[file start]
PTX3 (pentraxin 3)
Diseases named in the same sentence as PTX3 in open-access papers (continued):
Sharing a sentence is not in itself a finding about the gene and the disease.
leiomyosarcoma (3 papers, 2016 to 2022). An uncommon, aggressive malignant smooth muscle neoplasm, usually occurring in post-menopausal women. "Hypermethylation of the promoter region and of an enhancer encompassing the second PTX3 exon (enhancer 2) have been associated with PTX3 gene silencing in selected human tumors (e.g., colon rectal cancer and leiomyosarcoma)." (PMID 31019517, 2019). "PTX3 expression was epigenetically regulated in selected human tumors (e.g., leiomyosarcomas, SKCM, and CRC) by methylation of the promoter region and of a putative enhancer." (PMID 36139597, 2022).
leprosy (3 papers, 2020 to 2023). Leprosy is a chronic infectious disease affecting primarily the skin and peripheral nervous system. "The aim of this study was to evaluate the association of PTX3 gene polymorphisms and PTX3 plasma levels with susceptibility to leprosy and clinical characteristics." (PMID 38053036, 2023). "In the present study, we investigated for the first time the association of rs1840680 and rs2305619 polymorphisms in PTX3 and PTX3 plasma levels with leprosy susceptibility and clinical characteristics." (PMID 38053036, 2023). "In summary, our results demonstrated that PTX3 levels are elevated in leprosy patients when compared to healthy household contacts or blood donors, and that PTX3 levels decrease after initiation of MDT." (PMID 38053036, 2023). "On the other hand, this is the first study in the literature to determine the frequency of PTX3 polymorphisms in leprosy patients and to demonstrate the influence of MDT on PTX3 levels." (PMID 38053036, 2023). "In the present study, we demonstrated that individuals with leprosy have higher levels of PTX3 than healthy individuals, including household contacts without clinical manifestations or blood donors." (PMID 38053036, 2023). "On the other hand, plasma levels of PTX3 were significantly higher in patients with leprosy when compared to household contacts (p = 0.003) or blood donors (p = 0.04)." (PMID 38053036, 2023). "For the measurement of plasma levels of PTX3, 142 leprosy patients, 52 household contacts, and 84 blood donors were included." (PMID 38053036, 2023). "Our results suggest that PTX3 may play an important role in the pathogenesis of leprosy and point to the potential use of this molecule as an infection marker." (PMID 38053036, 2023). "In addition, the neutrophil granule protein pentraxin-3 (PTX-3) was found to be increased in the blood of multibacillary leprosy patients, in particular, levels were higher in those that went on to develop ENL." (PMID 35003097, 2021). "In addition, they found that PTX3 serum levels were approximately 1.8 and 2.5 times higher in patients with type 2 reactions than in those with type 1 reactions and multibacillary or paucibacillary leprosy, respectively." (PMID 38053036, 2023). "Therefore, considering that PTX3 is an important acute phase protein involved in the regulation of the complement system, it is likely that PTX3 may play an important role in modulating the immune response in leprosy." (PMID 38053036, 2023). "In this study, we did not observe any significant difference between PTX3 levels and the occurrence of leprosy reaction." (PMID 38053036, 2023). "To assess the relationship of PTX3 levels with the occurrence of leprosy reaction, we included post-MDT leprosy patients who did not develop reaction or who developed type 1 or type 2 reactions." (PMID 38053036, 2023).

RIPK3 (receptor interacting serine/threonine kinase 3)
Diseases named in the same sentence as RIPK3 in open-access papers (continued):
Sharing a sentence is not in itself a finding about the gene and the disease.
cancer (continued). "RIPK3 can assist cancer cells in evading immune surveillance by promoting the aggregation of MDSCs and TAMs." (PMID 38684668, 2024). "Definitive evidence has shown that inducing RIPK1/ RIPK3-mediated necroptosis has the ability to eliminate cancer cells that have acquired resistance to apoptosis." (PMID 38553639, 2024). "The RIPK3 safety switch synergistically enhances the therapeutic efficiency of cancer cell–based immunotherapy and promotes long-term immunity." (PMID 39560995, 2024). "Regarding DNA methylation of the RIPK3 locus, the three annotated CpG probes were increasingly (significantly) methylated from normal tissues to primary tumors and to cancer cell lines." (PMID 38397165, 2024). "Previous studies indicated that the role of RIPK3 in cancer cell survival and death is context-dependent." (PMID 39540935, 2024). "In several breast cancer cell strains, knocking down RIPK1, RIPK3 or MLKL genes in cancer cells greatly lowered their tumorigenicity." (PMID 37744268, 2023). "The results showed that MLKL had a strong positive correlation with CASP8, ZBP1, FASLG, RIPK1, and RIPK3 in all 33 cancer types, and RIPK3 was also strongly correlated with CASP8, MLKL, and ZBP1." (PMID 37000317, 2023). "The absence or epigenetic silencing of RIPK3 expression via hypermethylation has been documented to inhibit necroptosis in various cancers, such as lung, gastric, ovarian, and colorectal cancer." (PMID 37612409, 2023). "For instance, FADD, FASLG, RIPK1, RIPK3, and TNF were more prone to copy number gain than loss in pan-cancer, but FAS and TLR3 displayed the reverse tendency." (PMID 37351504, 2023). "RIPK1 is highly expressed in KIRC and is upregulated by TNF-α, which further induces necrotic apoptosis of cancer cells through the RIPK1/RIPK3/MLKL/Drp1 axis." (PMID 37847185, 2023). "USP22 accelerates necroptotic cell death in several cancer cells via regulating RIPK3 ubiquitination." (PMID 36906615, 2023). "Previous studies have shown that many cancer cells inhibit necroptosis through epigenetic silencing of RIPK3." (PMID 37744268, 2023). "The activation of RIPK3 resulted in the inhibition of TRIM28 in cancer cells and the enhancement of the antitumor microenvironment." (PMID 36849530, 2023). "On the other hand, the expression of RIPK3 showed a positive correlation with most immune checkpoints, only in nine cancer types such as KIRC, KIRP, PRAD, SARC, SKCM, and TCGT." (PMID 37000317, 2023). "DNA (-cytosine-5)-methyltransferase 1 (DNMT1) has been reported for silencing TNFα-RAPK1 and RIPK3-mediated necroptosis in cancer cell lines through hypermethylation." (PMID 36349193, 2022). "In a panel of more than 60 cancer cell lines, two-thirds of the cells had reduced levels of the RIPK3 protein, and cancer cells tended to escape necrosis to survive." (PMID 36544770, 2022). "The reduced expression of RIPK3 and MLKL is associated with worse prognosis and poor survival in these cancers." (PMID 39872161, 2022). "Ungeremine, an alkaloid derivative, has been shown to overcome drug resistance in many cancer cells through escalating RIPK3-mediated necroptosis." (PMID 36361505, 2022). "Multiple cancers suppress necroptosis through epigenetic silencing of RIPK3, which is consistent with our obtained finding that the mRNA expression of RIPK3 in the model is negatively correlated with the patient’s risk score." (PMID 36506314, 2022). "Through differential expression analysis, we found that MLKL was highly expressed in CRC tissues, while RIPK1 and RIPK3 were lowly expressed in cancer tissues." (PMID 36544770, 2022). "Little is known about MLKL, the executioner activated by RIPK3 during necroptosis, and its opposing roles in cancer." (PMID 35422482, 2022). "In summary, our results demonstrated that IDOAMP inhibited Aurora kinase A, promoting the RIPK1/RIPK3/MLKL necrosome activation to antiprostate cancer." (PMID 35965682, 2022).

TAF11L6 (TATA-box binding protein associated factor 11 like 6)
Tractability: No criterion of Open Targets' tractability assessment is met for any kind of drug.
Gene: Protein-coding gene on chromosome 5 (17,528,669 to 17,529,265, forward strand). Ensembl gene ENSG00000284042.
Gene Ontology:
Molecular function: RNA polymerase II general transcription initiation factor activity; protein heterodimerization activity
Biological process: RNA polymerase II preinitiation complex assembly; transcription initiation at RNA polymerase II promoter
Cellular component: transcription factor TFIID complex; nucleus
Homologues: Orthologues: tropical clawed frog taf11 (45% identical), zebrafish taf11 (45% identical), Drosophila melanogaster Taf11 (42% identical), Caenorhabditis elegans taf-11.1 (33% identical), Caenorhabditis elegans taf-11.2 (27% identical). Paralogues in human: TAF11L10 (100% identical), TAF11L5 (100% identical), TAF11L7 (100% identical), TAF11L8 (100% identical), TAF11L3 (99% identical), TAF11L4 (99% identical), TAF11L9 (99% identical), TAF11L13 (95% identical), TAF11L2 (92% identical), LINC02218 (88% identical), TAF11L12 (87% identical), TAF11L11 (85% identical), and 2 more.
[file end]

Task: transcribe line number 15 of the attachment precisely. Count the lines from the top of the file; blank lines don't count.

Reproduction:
Biological process: RNA polymerase II preinitiation complex assembly; transcription initiation at RNA polymerase II promoter